The Kid with No Theatrical Prospects

Sure, “Hugo” hits disc today, riding the momentum of five freshly minted Academy Awards  — all technical categories, sure, but an Oscar’s an Oscar — but I’ve chosen to use this week’s MSN DVD column for a loftier cause, heralding the arrival of Jean-Pierre and Luc Dardenne’s “The Kid with a Bike” … which is, rather disgracefully, going straight to video in Canada, not even six months after its TIFF 2011 playdates.

A Cannes Grand Prix winner from globally acclaimed filmmakers going directly to DVD, not even rating a Blu-ray release? That’s just par for the course on the current distribution landscape, which is something else I address in the column. (The landscape, not the par-for-the-course thing.)

Has your home theatre made staying home preferable to a night at the rep house? Or would you have sought the new Dardennes picture out theatrically if given the chance?

3 thoughts on “The Kid with No Theatrical Prospects”

  1. I saw Kid with a Bike at TIFF. I liked it, but wasn’t over the moon for it.

    A couple of quick comments about your NOW Oscar recap: Your description of Midnight in Paris as “warmed-over nostalgia” kind of makes me feel like you missed the whole point of the movie. In a year where practically the entire worldwide filmmaking community was doubled-over backwards with nostalgic looks at the past, the message of Midnight in Paris was, “Yeah, nostalgia is nice and all, but if you fixate on it you’ll miss all the good things in the here and now.” Of all people, who would have thought that Woody Allen would be more progressive than Martin Scorsese?

    That said, the complaints (from you and elsewhere) about The Artist being too “slight” to deserve a Best Picture Oscar don’t hold a lot of water with me. It just plays into the bias that comedies aren’t as important or deserving of attention as dramas, which is why the last comedy to win Best Picture happened 35 years ago.

    1. My problem with “The Artist” isn’t that it’s a comedy — it’s that the film is so incredibly lightweight, a pastiche assembled out of other, better movies aggressively marketed as a work of such bracing originality that the Academy must, MUST give shower it with awards. I actually like the film quite a bit; I just don’t think it should be anywhere near the Oscars. But Harvey Weinstein will not be thwarted.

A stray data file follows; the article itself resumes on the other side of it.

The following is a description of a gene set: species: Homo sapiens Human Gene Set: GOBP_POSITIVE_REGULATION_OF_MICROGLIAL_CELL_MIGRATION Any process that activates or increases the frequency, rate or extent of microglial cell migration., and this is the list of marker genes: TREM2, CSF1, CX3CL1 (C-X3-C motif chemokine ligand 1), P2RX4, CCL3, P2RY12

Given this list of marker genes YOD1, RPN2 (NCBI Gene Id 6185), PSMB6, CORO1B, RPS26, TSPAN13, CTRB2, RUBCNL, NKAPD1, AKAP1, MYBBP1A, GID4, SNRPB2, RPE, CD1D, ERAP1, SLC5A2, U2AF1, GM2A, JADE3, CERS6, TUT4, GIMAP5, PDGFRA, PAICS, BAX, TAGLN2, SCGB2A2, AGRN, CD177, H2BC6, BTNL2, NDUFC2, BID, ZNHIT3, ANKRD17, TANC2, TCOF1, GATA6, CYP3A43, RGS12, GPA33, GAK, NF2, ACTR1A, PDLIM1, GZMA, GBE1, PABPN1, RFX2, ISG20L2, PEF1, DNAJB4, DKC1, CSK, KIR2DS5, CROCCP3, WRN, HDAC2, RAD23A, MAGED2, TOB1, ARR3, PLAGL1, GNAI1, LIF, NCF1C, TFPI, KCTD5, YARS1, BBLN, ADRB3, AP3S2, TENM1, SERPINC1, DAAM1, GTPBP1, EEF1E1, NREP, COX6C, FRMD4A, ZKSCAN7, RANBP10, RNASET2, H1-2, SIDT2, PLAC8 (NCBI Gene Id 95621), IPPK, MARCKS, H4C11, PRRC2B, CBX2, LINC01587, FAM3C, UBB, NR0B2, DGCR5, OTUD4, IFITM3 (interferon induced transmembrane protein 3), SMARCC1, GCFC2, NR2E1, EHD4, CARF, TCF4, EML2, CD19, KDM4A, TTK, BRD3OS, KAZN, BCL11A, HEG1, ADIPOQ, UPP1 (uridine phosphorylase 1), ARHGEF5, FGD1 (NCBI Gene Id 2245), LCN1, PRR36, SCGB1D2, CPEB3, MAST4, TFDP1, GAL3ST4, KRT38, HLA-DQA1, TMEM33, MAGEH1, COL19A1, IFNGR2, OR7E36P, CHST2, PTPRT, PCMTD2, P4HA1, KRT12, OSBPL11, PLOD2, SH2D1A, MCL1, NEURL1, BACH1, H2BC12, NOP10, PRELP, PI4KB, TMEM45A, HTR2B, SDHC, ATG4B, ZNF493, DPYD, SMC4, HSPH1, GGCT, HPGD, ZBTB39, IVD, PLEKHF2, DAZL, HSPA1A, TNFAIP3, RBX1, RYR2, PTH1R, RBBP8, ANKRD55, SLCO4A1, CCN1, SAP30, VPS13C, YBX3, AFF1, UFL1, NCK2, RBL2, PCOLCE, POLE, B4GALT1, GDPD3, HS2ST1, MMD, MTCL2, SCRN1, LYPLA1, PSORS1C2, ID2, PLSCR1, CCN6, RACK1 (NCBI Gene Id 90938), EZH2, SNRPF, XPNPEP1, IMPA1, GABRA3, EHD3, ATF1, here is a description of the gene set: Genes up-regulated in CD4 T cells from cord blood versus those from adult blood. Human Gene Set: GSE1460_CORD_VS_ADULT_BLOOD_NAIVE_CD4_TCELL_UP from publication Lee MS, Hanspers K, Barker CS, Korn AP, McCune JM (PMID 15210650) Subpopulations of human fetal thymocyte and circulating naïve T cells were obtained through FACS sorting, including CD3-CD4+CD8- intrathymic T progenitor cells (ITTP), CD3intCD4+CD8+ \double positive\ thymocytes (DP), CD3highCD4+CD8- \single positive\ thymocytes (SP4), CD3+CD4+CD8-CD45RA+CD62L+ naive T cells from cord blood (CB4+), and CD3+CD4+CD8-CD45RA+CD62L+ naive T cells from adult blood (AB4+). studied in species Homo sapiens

As for “Midnight in Paris”, I understand that Allen _thinks_ he’s commenting on the dangers of romanticizing the past — but the film is just as guilty of that as the characters. The movie can’t pull off the reversal organically; that’s why Owen Wilson has to spell it out for us with that mission statement at the end.

      I take your point about Scorsese, though …

  2. I’m going to compare “The Artist” winning Best Picture, which I was rooting for, it being my favorite movie of last year, to another Weinstein movie winning Best Picture…”Shakespeare in Love,” which was also not popular with quite a few people (the win, not the movie itself). A lot of the upset back then was that it beat out “Saving Private Ryan,” although Spielberg winning Best Director did split the honour between the two, but some of the upset seemed to be about how slight a movie “Shakespeare In Love” was. My take is that both “Shakespeare In Love” and “The Artist” were perfect confections rather than substantial, meaty fare. I wouldn’t change a thing about either movie, loved both of them, appreciate them as “confections,” and don’t penalize them for not being something they’re not. A perfect pastry and a perfect steak are both perfect and sometimes more Academy voters display their “sweet tooth.” The criticisms I’ve read about “The Artist,” in some ways, have reminded me of the criticisms of Jane Austen’s works…that she was a writer who wrote during the Napoleonic wars and if soldiers in uniform didn’t show up at the dances, you’d never know anything momentous was going on in the world at all. For all the social commentary in her novels, she wasn’t writing about “Her Times” but about the foibles and follies of people. I also never looked at “The Artist” as bracingly original, but as an homage. Just my two cents (okay, more like ten cents).

    By the way, hated “The Tree of Life.” I enjoy plenty of “artsy” and “deep-themed” movies. This one just left me cold. (That makes eleven cents.)

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